OPELOUSAS, La. - Opelousas High School received a Bullybox Tuesday morning from a mother who was heartbroken by a story out of Baton Rouge.
"I came to Opelousas High because of a Facebook post," said Shauna Sias, mother and nurse. "There was a unfortunately a child in Baton Rouge whose siblings found him hanging in his closet by an apparent suicide; it stems from bullying is what it said. And when I saw that it crushed me because I have a child that age so as I sat and watched it and I began to cry. I wanted to know what hurt so bad that he thought that was his only way out and although we can't solve that problem we can deter it from happening in our parish. So I came up with an idea to make a bully box."
Traeh Thyssen, 13, a student at Westdale Middle School in Baton Rouge, was found dead in his house last week. The WBRZ Investigative Unit learned an incident report was filed after another student cut Thyssen's hair while he was at school. His suicide is now the focus of a criminal investigation by the Baton Rouge Police Department.
The bullybox is a locked box that students can use to deposit notes about bullying that they are going through.
"It's a very simple box that on the inside it has bully box and there's a lock on it," said Sias. "That lock not only protects the child's feelings but it protects them from knowing that somebody cared enough to want to hear what they want to say."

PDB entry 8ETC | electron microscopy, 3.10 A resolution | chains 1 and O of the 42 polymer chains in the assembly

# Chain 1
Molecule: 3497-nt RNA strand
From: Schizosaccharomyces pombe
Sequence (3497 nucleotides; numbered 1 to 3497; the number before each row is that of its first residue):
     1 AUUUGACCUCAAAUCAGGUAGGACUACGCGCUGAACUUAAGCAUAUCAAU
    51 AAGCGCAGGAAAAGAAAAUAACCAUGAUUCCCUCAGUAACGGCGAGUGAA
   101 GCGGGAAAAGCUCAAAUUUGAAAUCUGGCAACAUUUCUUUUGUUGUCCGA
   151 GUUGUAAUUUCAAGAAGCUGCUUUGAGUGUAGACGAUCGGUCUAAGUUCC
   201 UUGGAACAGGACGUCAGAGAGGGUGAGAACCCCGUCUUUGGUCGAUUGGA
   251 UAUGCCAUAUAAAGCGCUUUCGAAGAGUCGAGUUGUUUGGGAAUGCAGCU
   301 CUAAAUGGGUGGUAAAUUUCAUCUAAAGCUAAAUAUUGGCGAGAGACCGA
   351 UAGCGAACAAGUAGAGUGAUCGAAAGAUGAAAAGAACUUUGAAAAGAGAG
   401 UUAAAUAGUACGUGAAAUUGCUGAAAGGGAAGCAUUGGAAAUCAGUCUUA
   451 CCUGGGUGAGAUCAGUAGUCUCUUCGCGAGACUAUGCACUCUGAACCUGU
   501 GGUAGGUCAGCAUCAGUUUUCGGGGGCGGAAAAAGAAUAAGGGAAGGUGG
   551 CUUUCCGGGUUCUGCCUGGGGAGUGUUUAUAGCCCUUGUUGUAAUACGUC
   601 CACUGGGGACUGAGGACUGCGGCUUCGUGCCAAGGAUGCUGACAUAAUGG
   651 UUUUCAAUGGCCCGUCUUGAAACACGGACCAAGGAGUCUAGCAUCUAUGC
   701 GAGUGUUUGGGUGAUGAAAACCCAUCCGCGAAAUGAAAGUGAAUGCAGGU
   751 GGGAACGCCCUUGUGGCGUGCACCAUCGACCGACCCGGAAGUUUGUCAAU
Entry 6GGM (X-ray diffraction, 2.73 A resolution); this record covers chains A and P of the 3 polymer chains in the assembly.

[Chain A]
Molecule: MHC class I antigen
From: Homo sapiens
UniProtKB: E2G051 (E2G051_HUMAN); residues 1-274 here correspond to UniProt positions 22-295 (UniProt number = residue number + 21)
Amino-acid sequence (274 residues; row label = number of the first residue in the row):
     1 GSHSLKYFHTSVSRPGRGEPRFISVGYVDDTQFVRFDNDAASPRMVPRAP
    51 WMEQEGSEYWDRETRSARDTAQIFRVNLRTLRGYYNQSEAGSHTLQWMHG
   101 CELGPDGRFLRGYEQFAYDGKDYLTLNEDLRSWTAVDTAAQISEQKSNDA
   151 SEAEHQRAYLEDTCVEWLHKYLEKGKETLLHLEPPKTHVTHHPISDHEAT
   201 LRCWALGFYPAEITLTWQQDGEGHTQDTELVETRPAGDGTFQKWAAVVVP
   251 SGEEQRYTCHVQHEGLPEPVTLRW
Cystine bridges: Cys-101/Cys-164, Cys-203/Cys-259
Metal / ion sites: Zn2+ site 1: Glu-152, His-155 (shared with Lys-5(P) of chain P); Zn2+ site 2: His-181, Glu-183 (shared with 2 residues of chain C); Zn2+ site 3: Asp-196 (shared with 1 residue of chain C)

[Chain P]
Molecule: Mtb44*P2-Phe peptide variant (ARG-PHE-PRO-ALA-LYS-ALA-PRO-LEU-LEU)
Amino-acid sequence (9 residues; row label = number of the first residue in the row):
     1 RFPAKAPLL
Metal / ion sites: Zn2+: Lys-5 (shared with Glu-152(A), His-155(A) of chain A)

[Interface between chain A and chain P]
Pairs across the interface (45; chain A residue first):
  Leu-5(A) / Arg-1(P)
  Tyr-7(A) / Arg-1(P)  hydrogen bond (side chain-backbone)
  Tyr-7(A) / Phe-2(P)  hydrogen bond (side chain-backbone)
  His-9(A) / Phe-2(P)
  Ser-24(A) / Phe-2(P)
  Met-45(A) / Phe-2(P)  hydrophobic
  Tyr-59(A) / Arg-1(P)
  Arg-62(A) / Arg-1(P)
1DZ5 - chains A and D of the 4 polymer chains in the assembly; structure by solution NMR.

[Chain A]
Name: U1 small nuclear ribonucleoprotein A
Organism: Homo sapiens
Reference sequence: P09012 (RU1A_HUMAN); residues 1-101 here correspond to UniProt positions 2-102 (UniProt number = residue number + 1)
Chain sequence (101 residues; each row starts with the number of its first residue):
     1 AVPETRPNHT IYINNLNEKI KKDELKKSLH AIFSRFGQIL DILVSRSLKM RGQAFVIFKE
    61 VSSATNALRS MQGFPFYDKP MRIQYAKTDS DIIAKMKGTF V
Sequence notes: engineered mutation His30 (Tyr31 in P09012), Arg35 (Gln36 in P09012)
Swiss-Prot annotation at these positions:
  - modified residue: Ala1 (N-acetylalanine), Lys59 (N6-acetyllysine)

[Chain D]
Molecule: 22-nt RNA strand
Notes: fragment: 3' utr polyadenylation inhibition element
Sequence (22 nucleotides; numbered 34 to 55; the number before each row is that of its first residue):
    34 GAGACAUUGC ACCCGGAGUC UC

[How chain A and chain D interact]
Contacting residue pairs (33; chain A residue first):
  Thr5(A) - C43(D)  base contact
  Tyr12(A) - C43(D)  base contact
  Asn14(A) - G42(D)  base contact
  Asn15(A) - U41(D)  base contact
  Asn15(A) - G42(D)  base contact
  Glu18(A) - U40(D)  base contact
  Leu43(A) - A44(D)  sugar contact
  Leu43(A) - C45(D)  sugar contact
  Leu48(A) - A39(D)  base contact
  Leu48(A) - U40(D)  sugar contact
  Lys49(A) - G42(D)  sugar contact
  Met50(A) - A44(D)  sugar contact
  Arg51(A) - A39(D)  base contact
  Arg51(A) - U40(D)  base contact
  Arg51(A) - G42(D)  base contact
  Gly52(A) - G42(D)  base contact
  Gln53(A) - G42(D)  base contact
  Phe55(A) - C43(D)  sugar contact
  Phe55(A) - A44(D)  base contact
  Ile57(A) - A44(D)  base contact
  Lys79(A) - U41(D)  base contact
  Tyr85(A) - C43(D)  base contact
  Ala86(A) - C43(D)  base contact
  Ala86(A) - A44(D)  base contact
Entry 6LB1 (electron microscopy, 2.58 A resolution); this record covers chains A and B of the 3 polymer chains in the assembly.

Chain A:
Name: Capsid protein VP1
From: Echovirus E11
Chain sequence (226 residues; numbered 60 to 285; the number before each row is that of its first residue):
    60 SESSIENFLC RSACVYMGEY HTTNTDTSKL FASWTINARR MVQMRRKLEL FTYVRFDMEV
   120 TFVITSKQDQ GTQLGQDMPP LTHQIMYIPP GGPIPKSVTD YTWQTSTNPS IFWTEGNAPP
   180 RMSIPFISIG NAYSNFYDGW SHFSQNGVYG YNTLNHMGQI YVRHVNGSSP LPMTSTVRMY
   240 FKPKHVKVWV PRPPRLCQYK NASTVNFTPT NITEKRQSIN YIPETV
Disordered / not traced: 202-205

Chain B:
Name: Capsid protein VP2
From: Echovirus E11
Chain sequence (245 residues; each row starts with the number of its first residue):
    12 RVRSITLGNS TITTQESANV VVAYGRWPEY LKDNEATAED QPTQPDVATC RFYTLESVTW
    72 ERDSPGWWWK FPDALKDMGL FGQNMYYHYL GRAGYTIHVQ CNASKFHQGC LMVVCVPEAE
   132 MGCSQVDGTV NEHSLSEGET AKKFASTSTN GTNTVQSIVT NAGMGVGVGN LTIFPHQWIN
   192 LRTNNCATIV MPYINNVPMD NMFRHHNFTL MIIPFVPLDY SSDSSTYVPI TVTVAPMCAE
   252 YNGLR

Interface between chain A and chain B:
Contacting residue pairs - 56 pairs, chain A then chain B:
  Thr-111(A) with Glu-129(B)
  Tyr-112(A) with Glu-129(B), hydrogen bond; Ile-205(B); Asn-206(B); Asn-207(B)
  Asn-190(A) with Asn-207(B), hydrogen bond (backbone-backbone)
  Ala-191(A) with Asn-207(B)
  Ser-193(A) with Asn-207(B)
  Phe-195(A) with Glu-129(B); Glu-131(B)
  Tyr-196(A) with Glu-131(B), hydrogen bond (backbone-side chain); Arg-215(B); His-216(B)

Her goal is to have a mobile bully box.
"The box serves as an outlet for not only the child who is being bullied, but the child who is bullying as well because obviously there's something bigger going on that they are not able to express," added Sias.
"What we are trying to do is to provide another safe place for children to let us know what's going on campus, what's going on in homes and neighborhoods," said Markenia Jackson, Asst. Principal. "With just social media alone bullying has increased over the years. And when we were younger, even if we dealt with it at school, it didn't travel home with us and now in an age of social media it never ends and so we want to know what's going on with our kids."
The box is the first of its kind in a Louisiana school.